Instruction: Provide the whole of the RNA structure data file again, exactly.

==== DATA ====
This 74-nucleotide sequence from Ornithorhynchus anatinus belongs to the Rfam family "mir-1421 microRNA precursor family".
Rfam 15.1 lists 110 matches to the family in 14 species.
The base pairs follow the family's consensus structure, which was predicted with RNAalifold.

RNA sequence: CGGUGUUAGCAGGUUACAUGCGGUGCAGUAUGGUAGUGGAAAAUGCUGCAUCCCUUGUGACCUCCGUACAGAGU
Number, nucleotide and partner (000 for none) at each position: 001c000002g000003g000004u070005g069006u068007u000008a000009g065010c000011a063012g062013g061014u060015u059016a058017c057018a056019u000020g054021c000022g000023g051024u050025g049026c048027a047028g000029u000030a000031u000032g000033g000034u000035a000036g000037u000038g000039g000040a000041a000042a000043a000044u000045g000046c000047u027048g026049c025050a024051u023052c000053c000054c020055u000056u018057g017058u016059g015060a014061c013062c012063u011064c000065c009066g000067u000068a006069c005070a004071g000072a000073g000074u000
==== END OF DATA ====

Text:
This 74-nucleotide sequence from Ornithorhynchus anatinus belongs to the Rfam family "mir-1421 microRNA precursor family".
Rfam 15.1 lists 110 matches to the family in 14 species.
The base pairs follow the family's consensus structure, which was predicted with RNAalifold.

RNA sequence: CGGUGUUAGCAGGUUACAUGCGGUGCAGUAUGGUAGUGGAAAAUGCUGCAUCCCUUGUGACCUCCGUACAGAGU
Number, nucleotide and partner (000 for none) at each position: 001c000002g000003g000004u070005g069006u068007u000008a000009g065010c000011a063012g062013g061014u060015u059016a058017c057018a056019u000020g054021c000022g000023g051024u050025g049026c048027a047028g000029u000030a000031u000032g000033g000034u000035a000036g000037u000038g000039g000040a000041a000042a000043a000044u000045g000046c000047u027048g026049c025050a024051u023052c000053c000054c020055u000056u018057g017058u016059g015060a014061c013062c012063u011064c000065c009066g000067u000068a006069c005070a004071g000072a000073g000074u000